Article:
(Dr Philippa Walton)
Over the past thirty years, two divers have recovered a large body of Roman material from the bed of the River Tees at Piercebridge, County Durham. This assemblage clearly represents an extremely important Romano-British votive deposit dating to the second and third centuries AD. Whilst other watery votive deposits are known from Roman Britain, notably those from the Sacred Spring, Bath and Coventina’s Well, Piercebridge is unique in terms of the range of objects represented. A full range of functional categories of material are present from objects of personal adornment to militaria, votive miniatures to medical equipment. Many of these objects appear to have been mutilated or deliberately broken. A full study of the material, culminating in a British Museum Press Special Research Publication on the assemblage will transform our understanding of Roman material culture in northern Britain and of the development of Romano-British religion. This study will also augment our knowledge of Roman Piercebridge, impacting on current theories regarding the role of the army in its foundation and growth and potentially illuminating the relationship between the fort, ‘vicus’ and the various ‘bridge’ structures crossing the River Tees. The project is extremely grateful for the financial support offered by the Roman Research Trust in 2013, which has enabled a programme of specialist study on the pottery, glass and leatherwork assemblages to begin and has assisted with the costs associated with photography and illustration of objects for publication.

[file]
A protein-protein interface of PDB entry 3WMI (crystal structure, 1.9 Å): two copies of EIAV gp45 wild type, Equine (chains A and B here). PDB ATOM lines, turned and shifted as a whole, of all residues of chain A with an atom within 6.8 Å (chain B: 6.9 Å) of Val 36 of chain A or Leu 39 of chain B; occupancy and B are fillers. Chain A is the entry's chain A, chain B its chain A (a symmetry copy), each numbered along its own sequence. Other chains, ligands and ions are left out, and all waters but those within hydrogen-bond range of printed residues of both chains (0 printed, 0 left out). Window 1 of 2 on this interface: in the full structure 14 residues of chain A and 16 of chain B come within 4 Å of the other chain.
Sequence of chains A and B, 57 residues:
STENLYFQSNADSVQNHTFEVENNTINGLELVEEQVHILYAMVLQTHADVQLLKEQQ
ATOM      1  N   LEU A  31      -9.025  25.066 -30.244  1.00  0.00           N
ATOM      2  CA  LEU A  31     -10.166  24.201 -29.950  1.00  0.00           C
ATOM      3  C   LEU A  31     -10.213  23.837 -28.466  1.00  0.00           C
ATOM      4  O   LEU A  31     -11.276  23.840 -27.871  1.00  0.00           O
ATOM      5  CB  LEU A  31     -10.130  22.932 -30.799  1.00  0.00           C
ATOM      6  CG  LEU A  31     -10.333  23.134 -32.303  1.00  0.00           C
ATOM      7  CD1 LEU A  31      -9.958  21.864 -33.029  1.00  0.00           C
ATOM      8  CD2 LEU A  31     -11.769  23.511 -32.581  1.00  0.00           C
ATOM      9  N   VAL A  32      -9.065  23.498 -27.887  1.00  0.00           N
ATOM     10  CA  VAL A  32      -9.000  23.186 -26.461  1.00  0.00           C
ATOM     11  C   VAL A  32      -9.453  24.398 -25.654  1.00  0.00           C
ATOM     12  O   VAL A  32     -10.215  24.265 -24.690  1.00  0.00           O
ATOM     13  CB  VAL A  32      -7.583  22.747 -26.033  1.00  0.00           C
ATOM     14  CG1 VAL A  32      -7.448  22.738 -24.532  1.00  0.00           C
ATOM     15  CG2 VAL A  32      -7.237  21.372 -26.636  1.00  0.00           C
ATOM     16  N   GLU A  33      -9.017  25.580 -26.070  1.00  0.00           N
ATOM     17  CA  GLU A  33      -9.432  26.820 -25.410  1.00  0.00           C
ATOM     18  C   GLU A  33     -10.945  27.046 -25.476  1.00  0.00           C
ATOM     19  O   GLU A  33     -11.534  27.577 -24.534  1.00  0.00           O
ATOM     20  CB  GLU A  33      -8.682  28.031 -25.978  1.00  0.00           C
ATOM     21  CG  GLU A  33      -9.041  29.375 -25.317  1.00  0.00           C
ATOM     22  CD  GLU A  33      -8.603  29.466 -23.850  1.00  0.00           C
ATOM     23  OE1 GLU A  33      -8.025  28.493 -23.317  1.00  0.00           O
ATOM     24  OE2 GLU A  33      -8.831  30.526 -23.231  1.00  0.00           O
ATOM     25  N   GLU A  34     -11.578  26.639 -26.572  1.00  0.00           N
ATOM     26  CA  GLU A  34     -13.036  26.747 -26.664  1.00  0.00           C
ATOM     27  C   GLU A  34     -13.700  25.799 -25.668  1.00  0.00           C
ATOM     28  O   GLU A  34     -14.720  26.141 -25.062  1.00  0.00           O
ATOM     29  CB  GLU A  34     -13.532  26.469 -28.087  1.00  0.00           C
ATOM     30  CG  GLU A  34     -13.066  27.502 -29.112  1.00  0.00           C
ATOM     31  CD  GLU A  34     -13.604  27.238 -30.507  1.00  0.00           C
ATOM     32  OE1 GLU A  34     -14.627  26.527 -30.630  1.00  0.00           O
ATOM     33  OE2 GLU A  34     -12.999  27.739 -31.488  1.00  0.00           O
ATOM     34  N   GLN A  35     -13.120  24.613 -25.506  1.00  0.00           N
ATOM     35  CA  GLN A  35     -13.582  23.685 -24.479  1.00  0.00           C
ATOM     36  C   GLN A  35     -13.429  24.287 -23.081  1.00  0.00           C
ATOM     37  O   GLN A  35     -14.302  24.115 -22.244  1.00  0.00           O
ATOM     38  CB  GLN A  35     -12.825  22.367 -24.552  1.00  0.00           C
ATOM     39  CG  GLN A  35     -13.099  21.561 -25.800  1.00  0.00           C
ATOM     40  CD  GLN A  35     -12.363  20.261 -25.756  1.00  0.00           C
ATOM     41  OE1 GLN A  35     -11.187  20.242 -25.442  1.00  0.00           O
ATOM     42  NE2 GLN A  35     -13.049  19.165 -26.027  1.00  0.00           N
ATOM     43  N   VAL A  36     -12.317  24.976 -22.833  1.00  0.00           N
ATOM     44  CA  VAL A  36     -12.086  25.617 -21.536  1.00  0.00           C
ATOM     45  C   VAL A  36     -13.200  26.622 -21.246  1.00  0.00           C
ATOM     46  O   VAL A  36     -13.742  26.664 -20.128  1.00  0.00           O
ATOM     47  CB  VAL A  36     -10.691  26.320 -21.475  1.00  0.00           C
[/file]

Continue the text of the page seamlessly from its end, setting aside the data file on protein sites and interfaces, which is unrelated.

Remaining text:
For more information on the progress of the project, please visit www.finds.org.uk/blogs/piercebridge